Enrico Fermi (September 29, 1901 – November 28, 1954).
Scientist, theoretical and experimental physicist, of Italian origin, recognized for its great contributions to nuclear and particle physics, where its invention of the nuclear stack and the development of the first nuclear reactor stand out. He also made great contributions to quantum theory as well as statistical mechanics.
He received the Nobel Prize in Physics in 1938 for his scientific work in the field of induced radioactivity. He is listed as one of the most important and influential scientists of the 20th century.
Enrico Fermi was born on 29 September 1901 in Rome, Italy, one of two children of Alberto Fermi and his wife Ida Gattis. His father served as Inspector General of the Ministry of Communications.
His mother was a schoolteacher. From an early age he manifested a great intelligence and capacity for study, especially in the area of Mathematics and Physics.
His passion for this last science was born at the age of fourteen after reading an ancient text from 1840, entitled Elementorun physucae mathematicae. Since then, he deepened his studies, demonstrating great capacity to solve theoretical problems.
In 1918, he obtained a scholarship at the Scuola Nomale Superior in Pisa, where he had the opportunity to be a student of the renowned Professor Puccianti. Four years later, in 1922, he obtained his PhD in Physics.
Contributions in Statistical Mechanics
He then devoted himself to teaching, teaching at the University of Florence, as well as at the University of Rome. In 1923 he received a scholarship from the Italian Government, receiving the opportunity to move to Gottingen, where he studied and worked for a few months with Professor Max Born.
A year later, he also won a Rockefeller scholarship, which allowed him to move to Leyden, where he had the opportunity to continue his studies with P. Ehrenfest. A few months later he returned to Rome, where he served between 1924 and 1926 as Professor of Mathematics and Mechanics at the University of Florence.
During 1926, his studies led him to make one of his great contributions in the field of statistical mechanics, by achieving the laws of statistics, now known as Fermi’s statistics, which dominates fermion particles, whose characteristic the main is to be tied to the principle of exclusion of Pauli, as opposed to the Bosons, dominated by the Bose-Einstein statistic.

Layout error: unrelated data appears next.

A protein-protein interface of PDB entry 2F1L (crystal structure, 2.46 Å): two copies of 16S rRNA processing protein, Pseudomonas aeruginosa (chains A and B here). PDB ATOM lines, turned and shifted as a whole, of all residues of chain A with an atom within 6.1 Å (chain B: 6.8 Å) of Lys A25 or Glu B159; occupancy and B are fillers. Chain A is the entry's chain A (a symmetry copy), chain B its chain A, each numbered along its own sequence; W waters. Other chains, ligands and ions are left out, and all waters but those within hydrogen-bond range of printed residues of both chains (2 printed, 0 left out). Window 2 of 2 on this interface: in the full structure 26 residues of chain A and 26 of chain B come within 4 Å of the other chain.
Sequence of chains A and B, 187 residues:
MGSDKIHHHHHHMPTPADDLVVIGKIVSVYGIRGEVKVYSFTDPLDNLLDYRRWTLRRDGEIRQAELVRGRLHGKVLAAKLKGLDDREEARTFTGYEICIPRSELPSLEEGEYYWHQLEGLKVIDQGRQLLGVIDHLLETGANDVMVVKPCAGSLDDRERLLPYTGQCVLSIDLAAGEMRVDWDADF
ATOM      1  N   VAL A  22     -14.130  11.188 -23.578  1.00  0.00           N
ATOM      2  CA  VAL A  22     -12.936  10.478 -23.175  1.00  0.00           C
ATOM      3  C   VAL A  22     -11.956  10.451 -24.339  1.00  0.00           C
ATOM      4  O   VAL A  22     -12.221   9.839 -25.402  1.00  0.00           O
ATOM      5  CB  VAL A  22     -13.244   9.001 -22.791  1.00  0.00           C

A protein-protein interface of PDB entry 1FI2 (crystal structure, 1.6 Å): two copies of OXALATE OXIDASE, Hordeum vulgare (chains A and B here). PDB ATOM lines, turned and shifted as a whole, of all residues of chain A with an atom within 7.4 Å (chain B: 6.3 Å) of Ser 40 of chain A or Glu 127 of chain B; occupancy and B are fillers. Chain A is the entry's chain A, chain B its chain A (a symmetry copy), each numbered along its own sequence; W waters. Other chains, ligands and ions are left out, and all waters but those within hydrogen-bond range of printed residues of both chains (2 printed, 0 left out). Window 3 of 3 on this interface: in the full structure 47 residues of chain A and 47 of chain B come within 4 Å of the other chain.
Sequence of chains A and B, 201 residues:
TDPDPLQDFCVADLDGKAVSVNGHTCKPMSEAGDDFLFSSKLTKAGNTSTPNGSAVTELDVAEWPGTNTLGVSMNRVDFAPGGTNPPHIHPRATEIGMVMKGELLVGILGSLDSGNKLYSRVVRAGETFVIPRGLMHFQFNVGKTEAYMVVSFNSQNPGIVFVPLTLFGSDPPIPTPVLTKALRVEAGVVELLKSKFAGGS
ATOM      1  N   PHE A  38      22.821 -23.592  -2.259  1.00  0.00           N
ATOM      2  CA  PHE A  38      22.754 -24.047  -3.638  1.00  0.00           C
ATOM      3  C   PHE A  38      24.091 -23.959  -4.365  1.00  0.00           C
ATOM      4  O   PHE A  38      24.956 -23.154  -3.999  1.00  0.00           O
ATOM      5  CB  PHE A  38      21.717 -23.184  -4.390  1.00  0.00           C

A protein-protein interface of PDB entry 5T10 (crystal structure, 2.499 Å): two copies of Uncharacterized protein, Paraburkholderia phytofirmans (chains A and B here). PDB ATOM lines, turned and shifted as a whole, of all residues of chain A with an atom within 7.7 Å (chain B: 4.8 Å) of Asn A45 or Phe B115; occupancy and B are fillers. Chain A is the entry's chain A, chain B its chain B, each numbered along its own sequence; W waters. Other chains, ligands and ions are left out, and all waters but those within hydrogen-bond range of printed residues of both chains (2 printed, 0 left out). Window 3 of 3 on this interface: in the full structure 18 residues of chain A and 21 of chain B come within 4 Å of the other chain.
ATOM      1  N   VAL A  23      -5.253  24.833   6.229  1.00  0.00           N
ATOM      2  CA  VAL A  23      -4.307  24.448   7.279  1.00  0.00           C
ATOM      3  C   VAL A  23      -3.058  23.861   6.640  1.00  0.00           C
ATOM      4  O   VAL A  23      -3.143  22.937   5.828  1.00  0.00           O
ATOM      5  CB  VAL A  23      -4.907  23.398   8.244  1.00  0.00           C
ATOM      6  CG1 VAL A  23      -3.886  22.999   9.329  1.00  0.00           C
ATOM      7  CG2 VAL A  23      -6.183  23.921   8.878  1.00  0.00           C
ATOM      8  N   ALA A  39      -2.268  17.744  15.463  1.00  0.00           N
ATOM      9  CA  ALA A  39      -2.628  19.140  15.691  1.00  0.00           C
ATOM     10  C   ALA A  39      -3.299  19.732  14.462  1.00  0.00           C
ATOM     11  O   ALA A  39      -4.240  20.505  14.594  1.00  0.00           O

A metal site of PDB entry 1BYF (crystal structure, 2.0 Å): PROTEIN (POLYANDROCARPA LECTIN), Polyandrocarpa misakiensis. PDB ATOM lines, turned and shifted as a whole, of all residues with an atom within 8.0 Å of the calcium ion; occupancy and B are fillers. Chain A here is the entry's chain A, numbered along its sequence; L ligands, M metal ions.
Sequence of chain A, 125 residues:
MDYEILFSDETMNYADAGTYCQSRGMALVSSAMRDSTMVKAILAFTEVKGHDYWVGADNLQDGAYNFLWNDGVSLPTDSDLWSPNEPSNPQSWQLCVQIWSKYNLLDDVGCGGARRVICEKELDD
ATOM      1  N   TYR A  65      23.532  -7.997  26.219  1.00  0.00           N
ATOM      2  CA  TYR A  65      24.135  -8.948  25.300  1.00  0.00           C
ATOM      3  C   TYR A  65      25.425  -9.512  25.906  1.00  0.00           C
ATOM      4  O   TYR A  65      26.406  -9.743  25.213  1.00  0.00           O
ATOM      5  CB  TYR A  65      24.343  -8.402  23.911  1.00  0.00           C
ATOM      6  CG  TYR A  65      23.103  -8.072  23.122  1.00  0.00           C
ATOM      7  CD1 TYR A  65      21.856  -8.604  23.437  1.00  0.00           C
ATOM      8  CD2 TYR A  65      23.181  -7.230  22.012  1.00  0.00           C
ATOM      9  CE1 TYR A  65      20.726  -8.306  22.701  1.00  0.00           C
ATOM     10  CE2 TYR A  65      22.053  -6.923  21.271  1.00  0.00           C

A year later, in 1927, he was appointed Professor of Theoretical Physics at the University of Rome, where he remained until 1938.
As for her personal life, in 1928, she married a lady named Laura Capon, with whom she had two children. A year later, in 1929, he was appointed as one of the first thirty members of the Royal Academy of Italy.
Parallel to his duties at the University of Rome, from 1930, Fermi traveled constantly to the United States, where he taught courses at the universities of Michigan, Columbia, Chicago and Stanford, and also lectured during his stays in this country American.
At this time he focused his studies on electrodynamic problems and spectroscopic phenomena, at some point taking an interest in electrons external to the atomic nucleus. In 1934, he managed to demonstrate that radiation can occur in almost any element that is subjected to neutron bombardment.
His work was crucial to the subsequent discovery of slow neutrons, a find that paved the way for nuclear fission.
Together with his team of scientists he managed to bombard with neutrons sixty elements of the periodic table, getting isotopes of about forty elements, as well as the conversion of uranium to neptunio, element not existing in nature. Fermi then became the scientist of the time with more knowledge in the field of neutrons.
In 1938, he traveled to Stockholm to receive the Nobel Prize in Physics, which was awarded:
“for their demonstrations of the existence of new radioactive elements produced by neutron irradiation processes and for their findings on nuclear reactions due to slow neutrons”.
However, Fermi did not return to Italy, departing from Stockholm directly to the United States, where he settled with his family in New York, in order to escape the regime of Benito Mussolini. Upon his arrival, he was appointed as a professor at Columbia University.
Life in the United States and Manhattan Project
In 1942, he was the director of the team that built the first nuclear battery. Later that year, at the University of Chicago, he achieved the first controlled chain nuclear reaction. That same year, he was awarded the Hughes Medal, awarded by the Royal Society.
During World War II, he was one of the scientists who worked on the Manhattan Project to develop the atomic bomb, subsequently opposing the use of the hydrogen bomb.
In 1944 he finally became an American citizen. After the war, in 1946, he assumed the position of Professor of Physics and Director of the Institute of Nuclear Studies at the University of Chicago, which is now named the Enrico Fermi Institute, in his honor.
Latest years and recognitions
His latest research was aimed at elucidating the mysterious origin and nature of cosmic rays. He died on November 28, 1954, in Chicago, United States. During his lifetime he wrote numerous scientific articles, which were edited by Professor E. Segro, in 1959, under the title Collected Papers.
He was a renowned teacher and lecturer. It also belonged to several science academies. Today, the Fermio element, the Enrico Fermi Presidential Prize, the Fermilab (Fermi National Accelerator Laboratory), the Femions and the Fermi-Dirac Statistics are named after him.
Image source: atomicheritage.org
July 31, 2019